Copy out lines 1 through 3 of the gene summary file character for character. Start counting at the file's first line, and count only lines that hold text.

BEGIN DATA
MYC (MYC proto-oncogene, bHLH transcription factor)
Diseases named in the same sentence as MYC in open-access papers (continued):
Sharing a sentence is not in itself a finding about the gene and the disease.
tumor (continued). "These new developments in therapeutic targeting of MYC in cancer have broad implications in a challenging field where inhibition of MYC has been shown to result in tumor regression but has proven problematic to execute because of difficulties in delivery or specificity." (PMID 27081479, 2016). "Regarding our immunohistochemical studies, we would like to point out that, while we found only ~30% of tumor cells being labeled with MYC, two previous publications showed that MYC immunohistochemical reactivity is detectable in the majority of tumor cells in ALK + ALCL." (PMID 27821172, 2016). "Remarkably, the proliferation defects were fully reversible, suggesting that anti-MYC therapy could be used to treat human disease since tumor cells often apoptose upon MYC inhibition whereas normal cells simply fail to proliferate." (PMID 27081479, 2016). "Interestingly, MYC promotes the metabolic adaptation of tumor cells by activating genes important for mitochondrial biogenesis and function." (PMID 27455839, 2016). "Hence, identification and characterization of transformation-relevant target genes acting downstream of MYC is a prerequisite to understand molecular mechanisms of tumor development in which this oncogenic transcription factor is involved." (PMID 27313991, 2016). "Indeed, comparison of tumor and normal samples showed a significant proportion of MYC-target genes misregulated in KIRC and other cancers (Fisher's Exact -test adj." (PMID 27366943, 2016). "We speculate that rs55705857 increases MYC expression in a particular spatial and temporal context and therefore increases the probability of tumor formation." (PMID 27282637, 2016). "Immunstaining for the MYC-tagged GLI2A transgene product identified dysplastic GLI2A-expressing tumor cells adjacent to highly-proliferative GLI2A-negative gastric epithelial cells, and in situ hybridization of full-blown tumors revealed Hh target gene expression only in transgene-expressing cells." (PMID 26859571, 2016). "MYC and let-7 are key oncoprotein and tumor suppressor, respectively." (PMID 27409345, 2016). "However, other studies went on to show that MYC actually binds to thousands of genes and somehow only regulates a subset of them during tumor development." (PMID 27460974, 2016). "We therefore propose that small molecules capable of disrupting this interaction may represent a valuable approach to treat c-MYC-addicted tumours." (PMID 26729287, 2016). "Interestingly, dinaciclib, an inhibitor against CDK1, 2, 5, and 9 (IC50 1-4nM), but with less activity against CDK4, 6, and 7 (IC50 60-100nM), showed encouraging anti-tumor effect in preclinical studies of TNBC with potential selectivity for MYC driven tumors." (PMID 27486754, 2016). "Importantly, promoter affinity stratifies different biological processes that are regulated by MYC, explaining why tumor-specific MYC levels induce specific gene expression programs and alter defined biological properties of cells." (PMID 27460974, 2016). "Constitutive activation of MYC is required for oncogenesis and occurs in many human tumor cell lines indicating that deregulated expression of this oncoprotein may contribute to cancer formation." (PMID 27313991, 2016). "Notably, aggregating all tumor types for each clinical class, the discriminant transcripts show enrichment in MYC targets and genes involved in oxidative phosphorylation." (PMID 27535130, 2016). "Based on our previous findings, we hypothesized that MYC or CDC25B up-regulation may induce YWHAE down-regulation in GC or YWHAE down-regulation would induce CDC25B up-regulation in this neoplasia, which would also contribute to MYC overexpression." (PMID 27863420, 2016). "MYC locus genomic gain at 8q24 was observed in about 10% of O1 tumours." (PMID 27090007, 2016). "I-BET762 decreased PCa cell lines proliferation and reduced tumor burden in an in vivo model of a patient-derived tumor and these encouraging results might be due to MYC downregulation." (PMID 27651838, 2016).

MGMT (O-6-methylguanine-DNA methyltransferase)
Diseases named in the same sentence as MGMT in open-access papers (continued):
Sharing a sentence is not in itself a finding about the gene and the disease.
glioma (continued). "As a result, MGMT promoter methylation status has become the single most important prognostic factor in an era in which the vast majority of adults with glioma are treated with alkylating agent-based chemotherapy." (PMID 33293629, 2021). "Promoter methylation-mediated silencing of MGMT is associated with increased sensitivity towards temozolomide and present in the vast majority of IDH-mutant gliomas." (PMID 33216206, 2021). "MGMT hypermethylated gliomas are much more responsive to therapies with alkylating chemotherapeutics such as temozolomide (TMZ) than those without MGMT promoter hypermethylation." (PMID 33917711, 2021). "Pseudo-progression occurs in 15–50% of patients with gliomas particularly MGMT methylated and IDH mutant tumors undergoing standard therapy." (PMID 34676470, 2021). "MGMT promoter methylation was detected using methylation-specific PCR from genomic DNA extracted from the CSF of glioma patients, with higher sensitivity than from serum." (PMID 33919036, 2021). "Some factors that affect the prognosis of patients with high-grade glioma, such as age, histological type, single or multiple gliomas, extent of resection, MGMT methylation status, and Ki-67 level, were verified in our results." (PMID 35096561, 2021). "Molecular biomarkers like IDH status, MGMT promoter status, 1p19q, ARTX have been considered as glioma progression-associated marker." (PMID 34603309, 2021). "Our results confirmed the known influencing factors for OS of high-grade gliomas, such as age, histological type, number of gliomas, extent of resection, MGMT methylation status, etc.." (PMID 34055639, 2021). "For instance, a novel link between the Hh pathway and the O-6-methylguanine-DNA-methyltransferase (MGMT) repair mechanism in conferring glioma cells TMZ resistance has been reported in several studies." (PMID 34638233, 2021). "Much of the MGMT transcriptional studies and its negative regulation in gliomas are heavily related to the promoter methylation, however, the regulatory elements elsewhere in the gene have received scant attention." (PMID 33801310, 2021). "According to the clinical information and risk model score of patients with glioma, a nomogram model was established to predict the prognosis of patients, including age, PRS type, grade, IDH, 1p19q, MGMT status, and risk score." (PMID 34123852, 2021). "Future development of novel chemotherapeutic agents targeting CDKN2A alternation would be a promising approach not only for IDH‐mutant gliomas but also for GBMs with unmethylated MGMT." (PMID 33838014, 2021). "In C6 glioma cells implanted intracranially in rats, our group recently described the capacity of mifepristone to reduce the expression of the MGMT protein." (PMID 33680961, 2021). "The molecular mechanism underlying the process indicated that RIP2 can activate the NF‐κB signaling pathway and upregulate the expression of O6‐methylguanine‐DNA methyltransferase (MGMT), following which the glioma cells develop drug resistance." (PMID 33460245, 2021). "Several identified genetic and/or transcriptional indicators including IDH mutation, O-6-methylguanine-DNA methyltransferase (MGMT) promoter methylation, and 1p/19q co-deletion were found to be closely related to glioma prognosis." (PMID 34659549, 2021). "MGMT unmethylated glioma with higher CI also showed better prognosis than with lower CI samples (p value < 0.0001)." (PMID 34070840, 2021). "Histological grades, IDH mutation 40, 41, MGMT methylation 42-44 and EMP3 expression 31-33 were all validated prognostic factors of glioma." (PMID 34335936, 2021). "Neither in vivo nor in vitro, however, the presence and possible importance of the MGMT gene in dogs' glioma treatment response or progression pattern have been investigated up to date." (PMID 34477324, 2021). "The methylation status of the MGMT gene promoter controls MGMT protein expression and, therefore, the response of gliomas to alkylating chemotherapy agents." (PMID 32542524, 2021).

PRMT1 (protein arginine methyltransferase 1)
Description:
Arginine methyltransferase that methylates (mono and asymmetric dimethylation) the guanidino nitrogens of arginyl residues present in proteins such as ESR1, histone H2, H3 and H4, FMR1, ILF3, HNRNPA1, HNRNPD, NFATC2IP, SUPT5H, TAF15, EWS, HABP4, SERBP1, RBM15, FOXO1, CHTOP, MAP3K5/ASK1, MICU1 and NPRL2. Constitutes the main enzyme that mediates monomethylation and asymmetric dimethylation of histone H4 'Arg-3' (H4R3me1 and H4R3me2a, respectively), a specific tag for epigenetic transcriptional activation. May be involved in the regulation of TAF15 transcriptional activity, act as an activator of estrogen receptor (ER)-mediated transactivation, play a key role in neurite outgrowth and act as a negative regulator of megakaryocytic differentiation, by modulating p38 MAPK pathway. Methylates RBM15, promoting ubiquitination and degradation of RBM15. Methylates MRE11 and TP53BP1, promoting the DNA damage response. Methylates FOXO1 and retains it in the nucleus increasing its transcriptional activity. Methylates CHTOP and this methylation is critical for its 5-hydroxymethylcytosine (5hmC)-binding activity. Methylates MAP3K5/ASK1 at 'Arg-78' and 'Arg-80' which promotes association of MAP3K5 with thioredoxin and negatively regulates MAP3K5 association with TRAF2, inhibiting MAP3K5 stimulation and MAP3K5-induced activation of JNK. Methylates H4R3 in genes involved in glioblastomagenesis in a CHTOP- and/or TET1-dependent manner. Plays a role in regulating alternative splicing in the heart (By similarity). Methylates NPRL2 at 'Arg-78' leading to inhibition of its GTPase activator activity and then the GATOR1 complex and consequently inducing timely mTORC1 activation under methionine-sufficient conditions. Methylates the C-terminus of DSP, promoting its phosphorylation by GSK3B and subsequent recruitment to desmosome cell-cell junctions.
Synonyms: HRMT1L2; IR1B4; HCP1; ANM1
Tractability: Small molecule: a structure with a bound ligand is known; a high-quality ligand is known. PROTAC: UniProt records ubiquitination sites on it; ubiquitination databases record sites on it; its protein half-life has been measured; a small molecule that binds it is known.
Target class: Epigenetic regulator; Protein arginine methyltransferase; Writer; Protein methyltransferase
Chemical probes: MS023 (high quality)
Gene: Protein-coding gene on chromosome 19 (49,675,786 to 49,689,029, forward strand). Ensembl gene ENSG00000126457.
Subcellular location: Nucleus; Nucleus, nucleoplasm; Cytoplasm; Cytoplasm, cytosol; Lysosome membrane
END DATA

MYC (MYC proto-oncogene, bHLH transcription factor)
Diseases named in the same sentence as MYC in open-access papers (continued):
Sharing a sentence is not in itself a finding about the gene and the disease.